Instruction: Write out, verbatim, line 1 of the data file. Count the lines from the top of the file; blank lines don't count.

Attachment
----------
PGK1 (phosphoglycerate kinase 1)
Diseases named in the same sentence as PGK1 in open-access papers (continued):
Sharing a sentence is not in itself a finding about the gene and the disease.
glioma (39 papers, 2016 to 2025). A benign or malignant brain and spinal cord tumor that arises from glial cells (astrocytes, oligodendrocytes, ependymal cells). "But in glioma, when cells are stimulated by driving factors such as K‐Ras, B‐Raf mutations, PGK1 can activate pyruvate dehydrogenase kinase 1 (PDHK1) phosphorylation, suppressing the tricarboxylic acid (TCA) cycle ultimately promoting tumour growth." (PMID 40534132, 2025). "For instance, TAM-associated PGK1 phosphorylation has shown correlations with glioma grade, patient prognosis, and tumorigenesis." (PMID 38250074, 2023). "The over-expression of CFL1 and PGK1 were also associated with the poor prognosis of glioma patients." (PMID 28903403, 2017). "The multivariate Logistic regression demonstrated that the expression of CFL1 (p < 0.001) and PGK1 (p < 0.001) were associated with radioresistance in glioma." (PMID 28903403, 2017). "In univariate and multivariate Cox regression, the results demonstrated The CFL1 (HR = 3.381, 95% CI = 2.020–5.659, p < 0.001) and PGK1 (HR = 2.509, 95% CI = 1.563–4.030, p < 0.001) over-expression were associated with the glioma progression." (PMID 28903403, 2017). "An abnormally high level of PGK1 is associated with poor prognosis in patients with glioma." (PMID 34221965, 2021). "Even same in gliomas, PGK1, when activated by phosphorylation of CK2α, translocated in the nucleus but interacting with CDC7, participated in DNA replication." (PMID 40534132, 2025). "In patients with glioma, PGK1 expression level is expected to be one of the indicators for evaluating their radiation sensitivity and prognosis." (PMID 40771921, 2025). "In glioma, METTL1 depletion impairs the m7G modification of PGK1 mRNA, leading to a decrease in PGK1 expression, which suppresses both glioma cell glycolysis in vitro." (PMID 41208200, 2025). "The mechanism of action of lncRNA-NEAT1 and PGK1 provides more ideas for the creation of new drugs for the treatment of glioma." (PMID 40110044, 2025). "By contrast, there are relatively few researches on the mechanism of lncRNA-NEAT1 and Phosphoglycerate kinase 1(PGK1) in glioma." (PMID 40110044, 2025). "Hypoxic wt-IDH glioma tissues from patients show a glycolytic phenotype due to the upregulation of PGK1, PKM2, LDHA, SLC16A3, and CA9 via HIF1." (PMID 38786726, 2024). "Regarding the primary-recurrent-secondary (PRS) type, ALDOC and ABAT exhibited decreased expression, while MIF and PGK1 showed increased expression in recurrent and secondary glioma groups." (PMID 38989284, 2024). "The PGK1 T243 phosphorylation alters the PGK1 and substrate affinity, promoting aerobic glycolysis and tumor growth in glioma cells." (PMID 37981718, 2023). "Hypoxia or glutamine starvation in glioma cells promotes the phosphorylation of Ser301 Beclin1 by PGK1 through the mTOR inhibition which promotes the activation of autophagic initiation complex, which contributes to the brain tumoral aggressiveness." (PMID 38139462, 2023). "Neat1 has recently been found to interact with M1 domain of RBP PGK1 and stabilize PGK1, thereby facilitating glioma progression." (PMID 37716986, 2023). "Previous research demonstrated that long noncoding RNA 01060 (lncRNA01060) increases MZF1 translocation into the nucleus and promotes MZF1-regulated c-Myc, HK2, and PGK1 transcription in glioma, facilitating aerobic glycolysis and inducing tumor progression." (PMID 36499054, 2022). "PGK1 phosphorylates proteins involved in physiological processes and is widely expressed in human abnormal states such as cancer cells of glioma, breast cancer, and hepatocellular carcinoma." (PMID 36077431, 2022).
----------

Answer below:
PGK1 (phosphoglycerate kinase 1)